|After a tough day in Golfito|
Well not entirely “goofing off”. We do some boat project every day, maybe two. This may take an entire half hour of semi-intensive labor. Sometimes I actually break into a sweat. Like a couple days ago I rewired the electrical connections for the pressure water pump. This involved scrunching down under the galley sink, replacing four wire terminals and installing a new terminal block. It was hot. It was tight under there. I’ve been resting up ever since. But this morning I cleaned accumulated dirt off the dodger window canvas covers and then cleaned and wiped down the trusty Okuma Titus TG50W2 deep sea fishing reel I haven’t used this year. Note that these labors are usually accomplished in the early AM hours before temperatures begin to rise.
|On the dock at Fish Hook Marina|
By mid-afternoon, with a little luck, the morning cumulus has built into moderate thunderstorms that rain heavily and cool things down just right for a little nap. We usually take a morning walk, Janet wants to get in her 10,000 steps per day, and sometimes afternoons as well. Some afternoons we celebrate by having a big chocolate/vanila ice cream sunday between the two of us. This will hold us until at least 1700 when we decide that dinner must come with at least one ice cold Pilsen or Imperial beer. And one of the many things the Fish Hook Marina does quite well is serve a hearty meal and a very cold beer. Tonight we’ll watch at least the first innings of the World Series before hitting the sack. Have we been up later than 2130 since we arrived? I think not.
|R&R at Fish Hook|
All in all life around here is very good. There are a couple extremely scuzzy ex-pat bars but we haven’t been tempted that direction yet. We may be a little bored at times but we have plenty to read thanks to our Kindles. Its quiet but we have have nice boat neighbors who are either fellow cruisers or professional sport fishermen. The marina staff is very friendly and efficient. Golfito is a center for heavy duty offshore sport fishing with the emphasis on Marlin and Rooster Fish. The ubiquitous Mahi Mahi and Yellow Fin Tuna are for eating. The other game fishing is almost entirely no-kill.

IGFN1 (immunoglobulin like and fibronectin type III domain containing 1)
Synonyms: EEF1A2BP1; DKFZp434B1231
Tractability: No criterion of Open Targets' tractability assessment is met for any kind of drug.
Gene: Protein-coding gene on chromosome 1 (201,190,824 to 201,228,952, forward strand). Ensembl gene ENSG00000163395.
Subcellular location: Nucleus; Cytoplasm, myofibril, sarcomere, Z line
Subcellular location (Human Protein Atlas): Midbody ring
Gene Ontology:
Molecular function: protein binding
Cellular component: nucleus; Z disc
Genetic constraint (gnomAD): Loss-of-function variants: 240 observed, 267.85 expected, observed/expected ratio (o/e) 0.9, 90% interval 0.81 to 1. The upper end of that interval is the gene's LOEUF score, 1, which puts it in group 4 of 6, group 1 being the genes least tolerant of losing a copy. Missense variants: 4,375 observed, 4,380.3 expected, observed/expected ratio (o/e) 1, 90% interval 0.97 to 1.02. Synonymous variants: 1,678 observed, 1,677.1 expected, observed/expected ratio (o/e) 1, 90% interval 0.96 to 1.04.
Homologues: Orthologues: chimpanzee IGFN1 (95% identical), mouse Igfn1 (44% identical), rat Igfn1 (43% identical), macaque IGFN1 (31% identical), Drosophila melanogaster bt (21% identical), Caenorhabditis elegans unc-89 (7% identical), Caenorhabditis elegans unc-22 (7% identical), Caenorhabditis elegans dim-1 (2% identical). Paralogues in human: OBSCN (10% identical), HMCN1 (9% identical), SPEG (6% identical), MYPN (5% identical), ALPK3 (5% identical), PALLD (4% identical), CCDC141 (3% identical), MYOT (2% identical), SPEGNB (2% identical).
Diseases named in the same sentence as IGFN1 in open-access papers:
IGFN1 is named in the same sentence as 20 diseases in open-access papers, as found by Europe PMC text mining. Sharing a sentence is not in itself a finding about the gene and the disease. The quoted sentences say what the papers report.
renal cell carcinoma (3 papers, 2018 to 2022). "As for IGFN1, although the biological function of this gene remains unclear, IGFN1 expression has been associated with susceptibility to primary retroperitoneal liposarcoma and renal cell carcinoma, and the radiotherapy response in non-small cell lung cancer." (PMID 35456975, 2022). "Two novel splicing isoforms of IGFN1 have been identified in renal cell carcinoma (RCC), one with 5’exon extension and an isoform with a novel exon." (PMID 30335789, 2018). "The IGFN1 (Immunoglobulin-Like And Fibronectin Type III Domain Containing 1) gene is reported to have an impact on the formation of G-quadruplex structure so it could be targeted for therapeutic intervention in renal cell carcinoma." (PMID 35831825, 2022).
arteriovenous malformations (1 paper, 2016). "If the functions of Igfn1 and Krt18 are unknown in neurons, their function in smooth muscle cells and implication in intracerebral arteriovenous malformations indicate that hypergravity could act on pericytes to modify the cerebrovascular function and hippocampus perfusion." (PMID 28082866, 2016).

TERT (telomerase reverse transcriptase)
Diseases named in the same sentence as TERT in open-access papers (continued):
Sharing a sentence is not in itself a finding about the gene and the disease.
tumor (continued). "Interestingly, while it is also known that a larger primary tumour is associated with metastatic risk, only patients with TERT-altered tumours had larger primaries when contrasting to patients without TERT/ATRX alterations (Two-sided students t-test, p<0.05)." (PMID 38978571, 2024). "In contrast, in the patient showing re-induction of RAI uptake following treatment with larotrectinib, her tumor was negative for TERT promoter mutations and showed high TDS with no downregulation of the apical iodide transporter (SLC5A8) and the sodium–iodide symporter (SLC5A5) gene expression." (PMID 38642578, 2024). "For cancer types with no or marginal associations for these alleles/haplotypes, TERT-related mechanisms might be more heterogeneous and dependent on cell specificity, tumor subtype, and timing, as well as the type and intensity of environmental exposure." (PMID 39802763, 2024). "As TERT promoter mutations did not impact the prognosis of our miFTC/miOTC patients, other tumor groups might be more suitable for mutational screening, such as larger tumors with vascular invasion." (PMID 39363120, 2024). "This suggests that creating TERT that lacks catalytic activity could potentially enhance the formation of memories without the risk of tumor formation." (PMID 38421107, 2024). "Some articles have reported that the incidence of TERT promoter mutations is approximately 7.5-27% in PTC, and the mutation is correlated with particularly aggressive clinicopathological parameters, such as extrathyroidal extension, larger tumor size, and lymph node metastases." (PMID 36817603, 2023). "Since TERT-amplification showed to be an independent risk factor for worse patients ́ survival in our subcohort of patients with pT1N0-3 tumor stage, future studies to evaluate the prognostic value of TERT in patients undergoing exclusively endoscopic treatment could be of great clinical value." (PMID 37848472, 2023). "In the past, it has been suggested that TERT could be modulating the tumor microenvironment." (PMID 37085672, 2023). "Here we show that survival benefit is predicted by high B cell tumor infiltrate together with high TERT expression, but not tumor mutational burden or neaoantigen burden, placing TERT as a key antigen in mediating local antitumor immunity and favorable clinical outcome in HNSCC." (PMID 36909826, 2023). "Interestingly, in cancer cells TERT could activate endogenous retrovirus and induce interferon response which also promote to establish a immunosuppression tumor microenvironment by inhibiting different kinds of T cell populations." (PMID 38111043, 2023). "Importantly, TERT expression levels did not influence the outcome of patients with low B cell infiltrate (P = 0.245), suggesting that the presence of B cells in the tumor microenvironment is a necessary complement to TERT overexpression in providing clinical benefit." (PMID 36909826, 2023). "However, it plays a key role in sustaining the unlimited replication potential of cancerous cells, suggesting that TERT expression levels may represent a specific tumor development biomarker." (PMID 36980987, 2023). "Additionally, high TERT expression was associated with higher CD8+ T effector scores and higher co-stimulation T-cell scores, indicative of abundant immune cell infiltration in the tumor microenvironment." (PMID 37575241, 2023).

|Our buddy Flocca, the Great Egret|
The town itself was once the headquarters for United Fruit Company in Costa Rica and they provided everything from employment to the hospital to schools, etc. When they pulled out in 1985 Golfito had big problems but the sport fishing industry has filled in some of the economic blank spaces. Its a third world place but nice third world. People are exceptionally friendly and there are few security problems. The two main marinas, Banana Bay and Fish Hook, are very professional.
|Flocca and friends fishing|
We have wild but almost tame Brown Pelicans and a Great Egret named Flocca that hang around the boat all day feeding off the Blue Runners that exist in large schools at the docks. That’s always entertaining. There are Scarlet Macaws and Howler Monkeys in the trees. A few days ago we took a very rough road up into the mountains above Golfito and went zip lining through the forest canopy 120 feet aloft, ten stages of zip lines for over 3000 meters with Squirrel Monkeys, White Faced Monkeys and lots of birds.
|Gear down, Janet on short final, zip lining|
The next big plan is spend a few days at the very highly recommended Bosque del Cabo Lodge at the tip of the Osa Peninsula, the wildest part of Costa Rica, and hopefully have a some great wildlife viewing. If we can get lucky maybe Jaguar and Ocelot but certainly lots of great birds and beautiful country. There’s no tv at this lodge and no cell coverage and little internet but we will be back on the 8th to watch the election results. Can’t miss all that fun!
Love to all,
Bill & Janet
Bill & Janet